Pacoima’s Van Nuys Blvd To Receive Upgrade, Protected Bike Lane This Summer
A stretch of Van Nuys Boulevard in Pacoima will receive an extensive safety upgrade this summer. Under the leadership of Los Angeles City Councilmember Felipe Fuentes, Mayor Eric Garcetti’s Great Streets Initiative, and the L.A. Department of Transportation (LADOT), the 0.8-miles of Van Nuys Blvd. between Laurel Canyon Boulevard and San Fernando Road will receive a road diet. Traffic will be reduced by one lane; bike lanes will be added, including a southbound parking-protected bike lane.
Councilmember Fuentes expects that the project “not only help address safety concerns for all users of the corridor but will hopefully bring new energy to the boulevard where people can come together to enjoy the food, art and culture that Van Nuys Blvd has to offer.”
The Van Nuys Blvd Safety Improvement Project concept proposal [PDF] was presented at a mid-April community forum. The proposal makes the case for safety improvements on Van Nuys Blvd, which is on the city’s Vision Zero High Injury Network: 6 percent of L.A. streets where 65 percent of all deaths and severe injuries take place.
According to statistics cited in the proposal, a city speed survey found 19 percent of drivers speeding. This contributes to higher rates of vehicle crashes resulting in death and severe injury to drivers and others. Since 2011, this stretch of Van Nuys Blvd. has experienced 57 crashes that injured pedestrians and/or cyclists, which is four times the citywide average.
Max Podemski, Planning Director for Pacoima Beautiful, expects that the project “will go a long way in humanizing Van Nuys Boulevard.” Podemski echoes the safety issues highlighted by the city, stating “Many residents have been hit by cars trying to cross the street or know people who have. Most residents walk and wait for the bus along it. The changes proposed by the city will make the street more responsive to the ways people are currently using it.”
The new street layout will include improved visibility “zebra” crosswalks at all signalized intersections, with some additional painted curb extensions to shorten crossing distances. These painted bulb-outs will be similar to ones on Cesar Chavez Avenue.
In addition, the design will create “parklet opportunities.” According to the proposal, high vehicle speeds prevent installation of parklets. The new design would slow traffic allowing for future installation of parklets for public seating to serve business patrons and others.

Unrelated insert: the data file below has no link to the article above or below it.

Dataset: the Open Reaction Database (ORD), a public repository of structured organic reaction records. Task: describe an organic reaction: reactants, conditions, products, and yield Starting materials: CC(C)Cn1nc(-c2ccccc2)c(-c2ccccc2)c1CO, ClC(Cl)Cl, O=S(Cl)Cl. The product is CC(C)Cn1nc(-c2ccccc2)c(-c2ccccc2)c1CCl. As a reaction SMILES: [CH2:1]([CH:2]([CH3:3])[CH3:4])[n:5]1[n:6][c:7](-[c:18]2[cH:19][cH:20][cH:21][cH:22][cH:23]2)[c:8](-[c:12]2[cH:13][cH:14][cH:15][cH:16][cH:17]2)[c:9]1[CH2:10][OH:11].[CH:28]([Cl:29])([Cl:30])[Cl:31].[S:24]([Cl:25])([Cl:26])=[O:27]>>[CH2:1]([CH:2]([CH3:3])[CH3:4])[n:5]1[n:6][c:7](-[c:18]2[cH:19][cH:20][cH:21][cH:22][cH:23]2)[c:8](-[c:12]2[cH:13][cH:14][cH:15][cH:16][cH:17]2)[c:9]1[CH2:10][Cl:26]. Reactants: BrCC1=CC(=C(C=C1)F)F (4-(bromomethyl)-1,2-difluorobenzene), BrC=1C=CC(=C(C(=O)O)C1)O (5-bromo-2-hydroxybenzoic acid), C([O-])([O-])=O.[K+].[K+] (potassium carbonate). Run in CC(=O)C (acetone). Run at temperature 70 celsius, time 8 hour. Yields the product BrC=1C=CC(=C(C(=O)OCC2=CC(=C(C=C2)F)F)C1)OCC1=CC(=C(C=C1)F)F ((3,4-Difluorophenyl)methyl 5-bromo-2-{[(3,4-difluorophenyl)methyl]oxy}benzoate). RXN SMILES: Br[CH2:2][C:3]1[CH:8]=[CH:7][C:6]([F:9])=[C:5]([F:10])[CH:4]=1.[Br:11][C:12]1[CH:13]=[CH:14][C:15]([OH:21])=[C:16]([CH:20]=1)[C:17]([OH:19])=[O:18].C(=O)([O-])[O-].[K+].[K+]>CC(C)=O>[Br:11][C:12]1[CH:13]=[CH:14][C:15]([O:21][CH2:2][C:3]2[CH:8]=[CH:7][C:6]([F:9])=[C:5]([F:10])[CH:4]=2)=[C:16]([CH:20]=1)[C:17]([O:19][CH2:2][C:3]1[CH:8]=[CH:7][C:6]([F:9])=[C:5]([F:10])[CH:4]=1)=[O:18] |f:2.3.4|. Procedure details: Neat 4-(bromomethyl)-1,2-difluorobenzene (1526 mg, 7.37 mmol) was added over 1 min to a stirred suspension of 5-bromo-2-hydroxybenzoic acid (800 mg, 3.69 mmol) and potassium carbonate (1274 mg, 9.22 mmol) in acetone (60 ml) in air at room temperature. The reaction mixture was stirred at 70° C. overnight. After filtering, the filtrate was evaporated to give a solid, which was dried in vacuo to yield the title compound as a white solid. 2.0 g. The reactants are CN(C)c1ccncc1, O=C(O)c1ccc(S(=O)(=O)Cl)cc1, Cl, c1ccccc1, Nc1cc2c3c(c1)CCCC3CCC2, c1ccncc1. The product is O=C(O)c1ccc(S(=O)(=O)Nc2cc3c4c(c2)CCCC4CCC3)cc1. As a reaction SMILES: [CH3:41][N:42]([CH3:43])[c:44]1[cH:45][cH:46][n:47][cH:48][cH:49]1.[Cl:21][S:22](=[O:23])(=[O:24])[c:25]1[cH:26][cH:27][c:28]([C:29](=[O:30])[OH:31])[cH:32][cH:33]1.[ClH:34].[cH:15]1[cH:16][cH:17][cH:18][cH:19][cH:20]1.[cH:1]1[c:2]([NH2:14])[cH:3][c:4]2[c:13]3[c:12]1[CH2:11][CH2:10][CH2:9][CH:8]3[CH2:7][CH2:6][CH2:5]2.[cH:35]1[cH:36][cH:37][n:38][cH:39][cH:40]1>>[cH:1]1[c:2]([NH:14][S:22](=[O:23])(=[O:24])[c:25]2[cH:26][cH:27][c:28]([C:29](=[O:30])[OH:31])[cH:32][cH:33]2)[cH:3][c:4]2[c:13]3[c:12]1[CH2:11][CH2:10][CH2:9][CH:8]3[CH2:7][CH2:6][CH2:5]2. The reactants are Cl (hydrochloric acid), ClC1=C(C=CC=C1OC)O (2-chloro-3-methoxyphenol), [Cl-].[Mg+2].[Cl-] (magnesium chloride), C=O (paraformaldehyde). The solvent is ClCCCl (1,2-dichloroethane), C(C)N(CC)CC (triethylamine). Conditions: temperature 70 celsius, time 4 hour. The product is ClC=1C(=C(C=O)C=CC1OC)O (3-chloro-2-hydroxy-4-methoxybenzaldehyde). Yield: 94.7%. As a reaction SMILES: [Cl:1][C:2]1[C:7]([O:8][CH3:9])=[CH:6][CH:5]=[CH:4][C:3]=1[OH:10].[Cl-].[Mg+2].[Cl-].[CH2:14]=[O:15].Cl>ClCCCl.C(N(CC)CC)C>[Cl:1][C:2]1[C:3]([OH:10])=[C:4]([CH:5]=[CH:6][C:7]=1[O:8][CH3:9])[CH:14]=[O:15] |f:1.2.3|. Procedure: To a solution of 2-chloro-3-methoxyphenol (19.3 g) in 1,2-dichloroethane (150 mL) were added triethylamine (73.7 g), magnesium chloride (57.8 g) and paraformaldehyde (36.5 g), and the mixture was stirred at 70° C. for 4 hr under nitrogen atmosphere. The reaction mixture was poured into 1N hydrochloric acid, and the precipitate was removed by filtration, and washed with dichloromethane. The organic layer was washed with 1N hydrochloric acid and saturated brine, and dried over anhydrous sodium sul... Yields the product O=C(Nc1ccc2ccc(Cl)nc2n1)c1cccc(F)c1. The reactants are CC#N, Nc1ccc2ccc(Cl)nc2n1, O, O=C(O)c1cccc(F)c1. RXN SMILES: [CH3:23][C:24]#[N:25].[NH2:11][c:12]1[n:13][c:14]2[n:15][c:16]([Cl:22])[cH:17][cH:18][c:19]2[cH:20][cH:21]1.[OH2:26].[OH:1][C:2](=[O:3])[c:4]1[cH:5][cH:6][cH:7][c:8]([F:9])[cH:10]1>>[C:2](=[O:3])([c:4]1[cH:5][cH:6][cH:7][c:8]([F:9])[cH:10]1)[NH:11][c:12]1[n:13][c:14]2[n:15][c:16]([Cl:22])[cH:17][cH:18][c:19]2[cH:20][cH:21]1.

The new street design includes a northbound buffered bike lane and a southbound parking-protected bike lane.
Van Nuys Blvd. will be the city of Los Angeles’s fourth protected bike lane, assuming that the under-construction protected bike lanes on Los Angeles Street opens later this month as projected. Additional protected bike lanes are planned for Venice Boulevard, Spring and Main Streets, and for Figueroa Street as part of the MyFigueroa project, currently receiving bids for construction.
At their north end, the bike lanes will connect with the San Fernando Road rail-with-trail bike path.
To make room for the new features, the project will remove one northbound travel lane and 20-25 parking spaces. It also removes the 4-block landscaped median between Haddon Avenue and Telfair Avenue. about 20 parking spaces
In addition to these relatively quick changes, there are two big projects expected to further transform this stretch of Van Nuys Blvd in the longer term. The city of L.A. Bureau of Sanitation secured about $3 million for the Van Nuys Green Street Project, which will add landscaping and rainwater capture features. Metro will implement its East San Fernando Valley Transit Corridor project, which could mean light rail or Bus Rapid Transit (BRT) running down Van Nuys Blvd.
Look for Van Nuys improvements this summer, including demolition of median, resurfacing, and installation of the new street design.